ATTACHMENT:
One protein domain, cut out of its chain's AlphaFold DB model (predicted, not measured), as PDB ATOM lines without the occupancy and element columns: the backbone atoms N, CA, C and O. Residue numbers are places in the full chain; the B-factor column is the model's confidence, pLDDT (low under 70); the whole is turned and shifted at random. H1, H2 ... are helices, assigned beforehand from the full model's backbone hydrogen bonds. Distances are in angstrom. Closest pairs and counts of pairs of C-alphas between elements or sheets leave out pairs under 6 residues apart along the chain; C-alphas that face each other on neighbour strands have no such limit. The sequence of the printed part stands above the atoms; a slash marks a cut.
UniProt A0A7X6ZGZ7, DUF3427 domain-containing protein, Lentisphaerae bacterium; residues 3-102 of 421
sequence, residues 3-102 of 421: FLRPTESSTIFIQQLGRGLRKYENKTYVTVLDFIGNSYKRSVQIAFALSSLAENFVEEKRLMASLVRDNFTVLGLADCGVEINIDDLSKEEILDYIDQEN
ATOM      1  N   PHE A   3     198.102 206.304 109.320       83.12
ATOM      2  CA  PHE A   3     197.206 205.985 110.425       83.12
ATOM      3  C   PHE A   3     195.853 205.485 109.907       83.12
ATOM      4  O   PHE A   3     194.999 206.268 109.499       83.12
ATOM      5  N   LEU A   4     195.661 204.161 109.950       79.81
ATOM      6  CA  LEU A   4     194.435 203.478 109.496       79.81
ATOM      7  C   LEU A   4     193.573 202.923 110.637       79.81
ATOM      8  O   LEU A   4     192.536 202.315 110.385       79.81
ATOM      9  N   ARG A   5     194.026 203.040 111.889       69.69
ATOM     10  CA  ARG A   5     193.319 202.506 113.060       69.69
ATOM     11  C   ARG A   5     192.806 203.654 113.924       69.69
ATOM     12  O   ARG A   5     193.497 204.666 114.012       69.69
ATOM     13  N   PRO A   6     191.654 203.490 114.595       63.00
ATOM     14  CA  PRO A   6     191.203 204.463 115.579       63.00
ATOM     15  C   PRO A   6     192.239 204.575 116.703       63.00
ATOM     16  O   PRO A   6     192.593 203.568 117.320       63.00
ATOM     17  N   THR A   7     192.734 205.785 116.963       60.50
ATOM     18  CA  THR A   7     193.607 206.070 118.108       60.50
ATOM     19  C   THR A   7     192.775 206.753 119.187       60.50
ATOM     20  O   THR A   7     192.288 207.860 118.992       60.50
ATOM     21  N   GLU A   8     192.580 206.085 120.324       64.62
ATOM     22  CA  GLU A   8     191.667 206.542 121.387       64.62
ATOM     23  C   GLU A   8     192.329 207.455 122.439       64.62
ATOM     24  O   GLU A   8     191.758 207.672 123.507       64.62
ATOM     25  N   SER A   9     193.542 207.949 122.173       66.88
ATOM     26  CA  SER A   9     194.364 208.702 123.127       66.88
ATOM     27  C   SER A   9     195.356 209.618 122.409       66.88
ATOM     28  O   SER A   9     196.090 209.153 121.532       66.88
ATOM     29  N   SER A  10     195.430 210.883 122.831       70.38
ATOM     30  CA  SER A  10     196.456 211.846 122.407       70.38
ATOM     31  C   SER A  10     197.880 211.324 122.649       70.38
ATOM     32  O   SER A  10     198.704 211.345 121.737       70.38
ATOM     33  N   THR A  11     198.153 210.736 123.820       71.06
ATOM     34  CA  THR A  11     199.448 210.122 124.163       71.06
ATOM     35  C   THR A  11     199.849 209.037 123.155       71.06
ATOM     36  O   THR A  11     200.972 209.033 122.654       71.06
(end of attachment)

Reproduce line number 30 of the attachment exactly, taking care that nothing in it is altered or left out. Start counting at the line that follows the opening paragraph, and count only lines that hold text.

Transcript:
ATOM     28  O   SER A   9     196.090 209.153 121.532       66.88